Estimates for the number of neurons in the human brain range from 80 billion to 120 billion. Even simple actions that we take for granted – breathing, watching television, reading this article – cause these nerve cells to light up an MRI screen like fireworks.
Considering the complexity of the subject, it’s only logical that neuroscience researchers would employ as many tools and perspectives as possible to start filling in the gaps in our comprehension of how the brain and nervous system work.
Brain@McGill is particularly adroit at building new bridges in the name of stronger science. Founded in 2009, the group brings together the vast amount of neuroscience knowledge available within the McGill network, including hundreds of researchers, a dozen affiliated hospitals and institutes, and three world-class partners: Oxford University, Imperial College London, and the Neuroscience Center of Zurich (ZNZ). The group’s ambitious goals not only focus on promoting advanced training and groundbreaking neuroscience research, but also on championing connectivity between key players in the field and linking brain research with the arts, culture, and society.
The initiative was born of an exercise in imagining how neurosciences at McGill could evolve to meet the societal challenges ahead. At the centre of the Brain@McGill vision is the notion that partnership between leading international institutions can accelerate discovery and optimize research dollars.
“It is quite a unique formula, one that has been successful,” said Claudio Cuello, Brain@McGill Chair and Charles E. Frosst / Merck Chair in Pharmacology. “We are very passionate about it, and we are very encouraged by the tremendous communion of ideas.”
On May 23, McGill hosted a high-profile delegation from the Swiss government, led by Mauro Dell’Ambrogio, State Secretary for Education and Research, and Ulrich Lehner, Ambassador of Switzerland to Canada and the Bahamas. Also in attendance were Jean-Marc Fritschy, Director of ZNZ, and Wolfgang Knecht, Administrative Director of ZNZ.
The delegation visited McGill’s downtown campus to celebrate Brain@McGill and its partnership with ZNZ. Over the course of the morning, the group took part in tours, presentations, and discussions with McGill faculty, students, and administrators. At the same time, the visit gained added significance when it was announced that Dell’Ambrogio will receive an expanded mandate in 2013, when he becomes Switzerland’s first State Secretary for Education, Research, and Innovation.
ZNZ and Brain@McGill joined forces in October 2010 to enhance neuroscience research in fields such as pain therapy, Alzheimer’s, synapse modelling and repair, neuroimmunology, and the genetic mechanisms of brain diseases. The collaboration has resulted in seven pilot projects and one workshop so far.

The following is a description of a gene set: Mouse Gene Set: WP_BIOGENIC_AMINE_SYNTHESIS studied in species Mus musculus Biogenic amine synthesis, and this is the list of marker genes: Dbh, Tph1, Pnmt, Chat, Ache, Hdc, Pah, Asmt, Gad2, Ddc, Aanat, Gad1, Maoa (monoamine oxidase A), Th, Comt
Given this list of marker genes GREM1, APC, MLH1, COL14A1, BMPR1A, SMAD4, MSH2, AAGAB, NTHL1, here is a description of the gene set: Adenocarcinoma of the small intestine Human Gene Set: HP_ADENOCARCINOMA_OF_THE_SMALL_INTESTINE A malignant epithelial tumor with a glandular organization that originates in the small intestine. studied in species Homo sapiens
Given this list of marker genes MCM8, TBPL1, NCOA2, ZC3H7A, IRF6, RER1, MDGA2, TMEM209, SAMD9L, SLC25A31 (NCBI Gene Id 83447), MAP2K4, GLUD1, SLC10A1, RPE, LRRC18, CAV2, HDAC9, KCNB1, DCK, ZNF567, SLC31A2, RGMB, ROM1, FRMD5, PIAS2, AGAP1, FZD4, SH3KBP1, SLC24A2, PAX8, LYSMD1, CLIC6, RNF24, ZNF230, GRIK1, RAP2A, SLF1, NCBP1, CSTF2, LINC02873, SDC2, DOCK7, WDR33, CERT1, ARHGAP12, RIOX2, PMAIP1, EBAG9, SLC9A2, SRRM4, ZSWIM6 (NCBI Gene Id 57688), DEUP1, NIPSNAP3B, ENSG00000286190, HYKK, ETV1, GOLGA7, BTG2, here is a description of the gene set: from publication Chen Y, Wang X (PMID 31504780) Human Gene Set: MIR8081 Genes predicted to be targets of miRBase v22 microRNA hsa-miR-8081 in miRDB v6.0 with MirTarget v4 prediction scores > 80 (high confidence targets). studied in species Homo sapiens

“In the coming months and years, we will see the McGill-ZNZ partnership emerge as another major pillar in the relationship between Switzerland, Canada and Quebec in the fields of science, technology and higher education,” said Dell’Ambrogio at a reception hosted by the Swiss Consulate-General and attended by McGill researchers and government representatives. “Programs like this, which I consider to be a crucial field of research, need appropriate support, given their importance for society and the economy.”
During the visit’s closing luncheon, McGill Chancellor Arnold Steinberg highlighted the significance of the Swiss government’s public support for the Brain@McGill-ZNZ partnership.
“Your visit here sends a strong message to researchers, staff and students that their work is important,” he said. “Every day they improve our understanding of the brain and nervous system, and this event confirms that their dedication does not go unnoticed.”
Faculty and student exchanges, innovative research projects, and graduate fellowships are slated as upcoming projects for the Brain@McGill-ZNZ collaboration. Ultimately, these initiatives will ensure that new perspectives and fresh ideas continue to light up the field of neuroscience far into the future.
Click here to see photos from the visit by the Swiss delegation.
In the photo: (standing from left to right) Anne McKinney, Vice-Chair, Brain@McGill; Astrid Kotlinski-DeGaudemar, Science and Technology Counselor of the Swiss Embassy; Jean-Marc Fritschy, Director of ZNZ; Sebastien Hug, Project Leader for Higher Education and Parnerships, Swissnex in Boston; Anthony Masi, Provost, McGill University; Wolfgang Knecht, Administrative Director of ZNZ; Mauro Moruzzi, Head of International Affairs, Switzerland; Albert Aguayo, Member of Brain@McGill; Claudio Cuello, Chair, Brain@McGill; (seated from left to right) Rose Goldstein, Vice-Principal (Research and International Relations), McGill University; Mauro Dell’Ambrogio, Swiss Secretary of State for Education and Research; Arnold Steinberg, Chancellor, McGill University; Ulrich Lehner, Ambassador of Switzerland to Canada and the Bahamas.